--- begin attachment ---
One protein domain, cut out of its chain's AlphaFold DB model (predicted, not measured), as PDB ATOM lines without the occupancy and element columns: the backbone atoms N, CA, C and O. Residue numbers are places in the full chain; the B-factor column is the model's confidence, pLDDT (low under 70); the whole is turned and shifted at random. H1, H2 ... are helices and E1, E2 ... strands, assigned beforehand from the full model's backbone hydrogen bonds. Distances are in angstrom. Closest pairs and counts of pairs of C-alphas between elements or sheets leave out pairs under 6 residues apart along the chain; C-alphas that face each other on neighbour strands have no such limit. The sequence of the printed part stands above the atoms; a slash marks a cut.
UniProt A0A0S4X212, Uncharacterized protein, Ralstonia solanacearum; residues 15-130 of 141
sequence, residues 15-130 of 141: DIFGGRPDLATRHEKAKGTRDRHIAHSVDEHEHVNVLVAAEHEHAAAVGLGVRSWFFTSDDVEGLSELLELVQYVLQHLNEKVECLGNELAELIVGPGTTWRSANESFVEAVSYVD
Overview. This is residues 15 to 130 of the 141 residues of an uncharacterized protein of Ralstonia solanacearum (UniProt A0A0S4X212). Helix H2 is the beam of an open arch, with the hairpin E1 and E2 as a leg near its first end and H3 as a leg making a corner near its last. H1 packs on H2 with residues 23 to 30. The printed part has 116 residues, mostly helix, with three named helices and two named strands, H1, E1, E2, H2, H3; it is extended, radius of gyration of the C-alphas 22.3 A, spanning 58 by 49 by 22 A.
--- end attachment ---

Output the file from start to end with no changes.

One protein domain, cut out of its chain's AlphaFold DB model (predicted, not measured), as PDB ATOM lines without the occupancy and element columns: the backbone atoms N, CA, C and O. Residue numbers are places in the full chain; the B-factor column is the model's confidence, pLDDT (low under 70); the whole is turned and shifted at random. H1, H2 ... are helices and E1, E2 ... strands, assigned beforehand from the full model's backbone hydrogen bonds. Distances are in angstrom. Closest pairs and counts of pairs of C-alphas between elements or sheets leave out pairs under 6 residues apart along the chain; C-alphas that face each other on neighbour strands have no such limit. The sequence of the printed part stands above the atoms; a slash marks a cut.
UniProt A0A0S4X212, Uncharacterized protein, Ralstonia solanacearum; residues 15-130 of 141
sequence, residues 15-130 of 141: DIFGGRPDLATRHEKAKGTRDRHIAHSVDEHEHVNVLVAAEHEHAAAVGLGVRSWFFTSDDVEGLSELLELVQYVLQHLNEKVECLGNELAELIVGPGTTWRSANESFVEAVSYVD
Overview. This is residues 15 to 130 of the 141 residues of an uncharacterized protein of Ralstonia solanacearum (UniProt A0A0S4X212). Helix H2 is the beam of an open arch, with the hairpin E1 and E2 as a leg near its first end and H3 as a leg making a corner near its last. H1 packs on H2 with residues 23 to 30. The printed part has 116 residues, mostly helix, with three named helices and two named strands, H1, E1, E2, H2, H3; it is extended, radius of gyration of the C-alphas 22.3 A, spanning 58 by 49 by 22 A.